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Health care, startups and technology culture at #sxsw 2012

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Presentation delivered to the eHealth Investigative Partnership Program on April 19, 2012. Supporting references and notes at …

Presentation delivered to the eHealth Investigative Partnership Program on April 19, 2012. Supporting references and notes at http://wiki.ubc.ca/Documentation:EHealth_Strategy_Office/Project_Documentation/eHIPP/april-2012-sxsw

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  • 1. eHealth Strategy Office
  • 2. Health care, startups, and technologycultureat South by Southwest Interactive 2012Daniel HookereHIPP RoundsApril 19, 2011 eHealth Strategy Office
  • 3. eHealth Strategy Office
  • 4. Health at #sxswStarted in 2010 as a 1-dayexternal unconference• Focused almost entirely on social media in health2012 conference saw• Official Health and Education track with ~50 sessions• Separate venue• Health category in best new startup competition eHealth Strategy Office
  • 5. 2012 KeynotesBaratunde ThurstonDirector of Digital - The OnionAuthor - How to Be Black…He was named Foursquare Mayorof the Year for holding a real-worldrally to defend his virtualmayorship.Every year he live hate-tweets theTwilight movies to his 100,000+Twitter followers,and in 2009, he embodied theswine flu with a Twitter account ofthat name. eHealth Strategy Office
  • 6. 2012 KeynotesAmber CaseUser experience designerAuthor – Dictionary of CyborgAnthropologyHer main focus is mobile software,augmented reality and datavisualization, and reducing theamount of time and space it takesfor people to connect. eHealth Strategy Office
  • 7. SessionsA Doctor, patient and insurerwalk into a social network• Dr. Michael Golinkoff - Aetna• Jamie Heywood - PatientsLikeMe• Wendy Sue Swanson - Seattle Childrens Hospital“We cant ask our docs to do more,but we can use technology to stoprepetition. So that when I get timewith people, it takes full advantageof my skills, and the parents canshare information with each other.But it has to be paid for.” eHealth Strategy Office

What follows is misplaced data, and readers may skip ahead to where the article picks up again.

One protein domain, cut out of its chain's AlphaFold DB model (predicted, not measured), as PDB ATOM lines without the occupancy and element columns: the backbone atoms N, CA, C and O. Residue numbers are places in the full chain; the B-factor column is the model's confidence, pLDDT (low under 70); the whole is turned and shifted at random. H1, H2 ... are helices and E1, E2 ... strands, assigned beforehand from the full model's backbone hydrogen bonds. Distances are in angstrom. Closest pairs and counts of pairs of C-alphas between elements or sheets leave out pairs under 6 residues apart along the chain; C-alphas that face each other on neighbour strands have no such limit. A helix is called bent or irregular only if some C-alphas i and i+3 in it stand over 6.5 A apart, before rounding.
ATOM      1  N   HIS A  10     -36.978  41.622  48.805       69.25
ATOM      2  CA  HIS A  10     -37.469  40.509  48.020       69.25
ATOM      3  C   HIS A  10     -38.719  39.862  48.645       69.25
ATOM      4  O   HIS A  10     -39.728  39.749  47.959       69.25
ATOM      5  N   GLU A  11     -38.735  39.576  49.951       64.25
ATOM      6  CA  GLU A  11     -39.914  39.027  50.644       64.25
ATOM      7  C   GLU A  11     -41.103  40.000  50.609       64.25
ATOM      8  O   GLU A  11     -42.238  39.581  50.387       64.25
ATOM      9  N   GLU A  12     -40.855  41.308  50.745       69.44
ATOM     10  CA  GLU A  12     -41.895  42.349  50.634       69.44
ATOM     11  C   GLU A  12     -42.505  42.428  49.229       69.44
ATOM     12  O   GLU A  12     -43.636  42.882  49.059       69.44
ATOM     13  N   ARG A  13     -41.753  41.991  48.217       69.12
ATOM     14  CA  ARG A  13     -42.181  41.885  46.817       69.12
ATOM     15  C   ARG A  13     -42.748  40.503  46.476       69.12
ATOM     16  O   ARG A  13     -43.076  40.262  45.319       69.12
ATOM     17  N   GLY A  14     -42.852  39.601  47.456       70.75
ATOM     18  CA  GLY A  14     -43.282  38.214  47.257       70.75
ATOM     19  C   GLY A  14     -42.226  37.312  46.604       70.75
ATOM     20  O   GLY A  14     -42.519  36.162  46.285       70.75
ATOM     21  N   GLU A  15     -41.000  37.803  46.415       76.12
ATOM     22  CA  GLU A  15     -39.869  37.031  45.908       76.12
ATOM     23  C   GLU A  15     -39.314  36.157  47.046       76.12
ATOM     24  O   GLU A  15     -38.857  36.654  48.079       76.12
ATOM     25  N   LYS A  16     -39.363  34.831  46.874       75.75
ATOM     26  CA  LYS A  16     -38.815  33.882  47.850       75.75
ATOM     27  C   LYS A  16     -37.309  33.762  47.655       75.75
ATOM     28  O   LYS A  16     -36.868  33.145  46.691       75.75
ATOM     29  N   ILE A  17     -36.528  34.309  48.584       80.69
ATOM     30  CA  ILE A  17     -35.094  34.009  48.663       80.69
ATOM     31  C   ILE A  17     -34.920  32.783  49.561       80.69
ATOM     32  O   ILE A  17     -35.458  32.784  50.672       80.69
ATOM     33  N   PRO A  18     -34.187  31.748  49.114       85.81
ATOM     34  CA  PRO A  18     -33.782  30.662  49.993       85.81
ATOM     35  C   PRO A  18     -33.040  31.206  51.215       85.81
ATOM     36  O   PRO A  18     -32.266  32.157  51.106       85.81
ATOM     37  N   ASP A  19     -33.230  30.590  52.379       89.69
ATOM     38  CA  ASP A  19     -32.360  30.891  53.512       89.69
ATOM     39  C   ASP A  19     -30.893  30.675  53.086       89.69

• 8. SessionsHow STDs Can Be Good forYour Health• Anmol Madan - ginger.io• David Hale – NLM (Pillbox)• Mark Dredze – Johns Hopkins• Emily Hackel – Edelman Digital“The data is public, its OK to lookat it. But at scale we can startpredicting things -- we can predictyour gender, your politicalleanings. You put the data outthere, but you never agreed tohave it used in this way.” eHealth Strategy Office
  • 9. SessionsThe future of digital health• Halle Tecco – Rock Health• Linda Avey – 23andMe, Curious• Rebecca Woodcock – Cake Health• Dr Jeffrey Pollard – Healthtap• Paul Willard – Pratice Fusion“The consumer side is where theexcitement is. It’s going to flip –the patient is going to bringthe data to the doctor, instead ofthe doctor leading the way.” eHealth Strategy Office
  • 10. The influence of startup cultureSXSW has long been a place ofproduct launches, hype cyclesand various innovations intechnology. eHealth Strategy Office
  • 11. The influence of startup cultureSXSW has long been a place ofproduct launches, hype cyclesand various innovations intechnology.Health care is now seen as avaluable investment space, thisis mirrored in its high profilepresence at the conference.So we see apps. And lots ofthem. eHealth Strategy Office
  • 12. Issues: data eHealth Strategy Office
  • 13. Issues: data(At least) three big thingswhen we start thinking aboutopening up data.1. Scale2. Ownership3. Exchange eHealth Strategy Office
  • 14. Issues: business vs. health outcomesMaking health care into aninvestment opportunity maylead to conflict around whywe make certain products,and how willing we are toevaluate them. eHealth Strategy Office
  • 15. Issues: homogeneity, uncertaintyIt’s possible that we dontreally know whats going onwith these new healthtechnologies. eHealth Strategy Office
  • 16. Issues: homogeneity, uncertaintyIt’s possible that we dontreally know whats going onwith these new healthtechnologies.Neither business nor academiais fully equipped to handle thatuncertainty. eHealth Strategy Office
  • 17. Issues: homogeneity, uncertaintyIt’s possible that we dontreally know whats going onwith these new healthtechnologies.Neither business nor academiais fully equipped to handle thatuncertainty.We do need to see the value inknowing whether or notthese products are actuallyimproving health. eHealth Strategy Office
  • 18. By measuring as much of ourbehavior as possible andconverting it intoalgorithmically analyzable data,we are supposed to learn the truthabout what we really valuebut this process simply creates anideological justification forbelieving that we want onlywhat can be measured...(Rob Horning, The New Inquiry)

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